The rules on official betting in professional sports are strict. Athletes and their immediate family members cannot place wagers on events that they play in or officiate, and they are prohibited from seeking, offering, accepting, or agreeing to accept a bribe to fix a match or an event within a match. They are also banned from misusing inside information that could reasonably be used for betting purposes.
Joseph Sullivan, a bookmaker and gambler from Boston, Massachusetts, was the man behind one of the biggest betting scandals in sports history—the 1919 Black Sox Scandal, where he paid eight White Sox players (Oscar Felsch, Arnold Gandil, Shoeless Joe Jackson, Fred McMullin, Charles Risberg, George Weaver, Claude Williams, and Jimmy Cannon) to lose the World Series. The scandal led to the banning of these baseball players from the game forever.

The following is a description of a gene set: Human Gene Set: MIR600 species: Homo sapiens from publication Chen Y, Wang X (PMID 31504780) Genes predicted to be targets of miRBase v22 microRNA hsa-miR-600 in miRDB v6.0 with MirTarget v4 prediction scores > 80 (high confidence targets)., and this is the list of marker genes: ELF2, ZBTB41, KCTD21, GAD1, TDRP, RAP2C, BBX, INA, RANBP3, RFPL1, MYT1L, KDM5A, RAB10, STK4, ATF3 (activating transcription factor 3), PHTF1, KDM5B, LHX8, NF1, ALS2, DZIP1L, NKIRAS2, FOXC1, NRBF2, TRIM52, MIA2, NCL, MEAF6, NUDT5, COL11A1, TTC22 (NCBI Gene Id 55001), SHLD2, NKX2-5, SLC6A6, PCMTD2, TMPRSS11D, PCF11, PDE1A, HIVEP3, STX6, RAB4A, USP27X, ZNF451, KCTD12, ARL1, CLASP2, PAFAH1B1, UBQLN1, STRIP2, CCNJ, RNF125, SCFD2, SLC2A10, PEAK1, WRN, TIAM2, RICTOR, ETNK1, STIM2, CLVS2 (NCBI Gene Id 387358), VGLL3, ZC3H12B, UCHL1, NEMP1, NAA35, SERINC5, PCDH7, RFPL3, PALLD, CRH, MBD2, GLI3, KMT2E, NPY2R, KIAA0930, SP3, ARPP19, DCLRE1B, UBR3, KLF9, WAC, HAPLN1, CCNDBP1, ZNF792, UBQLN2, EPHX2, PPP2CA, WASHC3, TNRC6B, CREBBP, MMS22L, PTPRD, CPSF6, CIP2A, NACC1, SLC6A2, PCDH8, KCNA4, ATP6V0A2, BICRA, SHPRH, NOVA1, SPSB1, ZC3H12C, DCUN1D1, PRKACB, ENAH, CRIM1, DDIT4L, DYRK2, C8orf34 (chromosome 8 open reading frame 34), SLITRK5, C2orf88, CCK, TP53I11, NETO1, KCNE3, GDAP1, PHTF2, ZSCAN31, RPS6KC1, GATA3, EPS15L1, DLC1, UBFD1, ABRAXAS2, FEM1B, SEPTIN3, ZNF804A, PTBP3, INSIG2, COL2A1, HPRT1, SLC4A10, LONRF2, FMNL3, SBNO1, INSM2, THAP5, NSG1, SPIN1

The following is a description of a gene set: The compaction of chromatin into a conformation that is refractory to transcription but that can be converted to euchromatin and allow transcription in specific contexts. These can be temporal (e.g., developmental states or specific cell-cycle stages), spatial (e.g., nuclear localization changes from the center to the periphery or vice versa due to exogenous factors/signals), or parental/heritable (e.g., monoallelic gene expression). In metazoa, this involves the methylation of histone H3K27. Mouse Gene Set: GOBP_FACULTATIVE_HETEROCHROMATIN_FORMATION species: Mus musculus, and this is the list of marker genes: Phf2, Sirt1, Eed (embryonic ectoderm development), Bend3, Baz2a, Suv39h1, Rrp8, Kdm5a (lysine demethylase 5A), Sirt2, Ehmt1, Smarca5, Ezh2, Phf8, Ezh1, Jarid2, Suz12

In baseball, the sport’s governing body has a rule called “Rule 21” that prohibits players and their team staff from gambling on games that they play or officiate. People who violate this rule are permanently banned from the game, although many have been reinstated by a later commissioner.
The NHL hasn’t taken a public position on legal sports betting, but the Vegas Golden Knights have signed a sponsorship deal with William Hill that includes a sportsbook. Other professional clubs in states that have legalized sports betting are doing similar deals with bookmakers.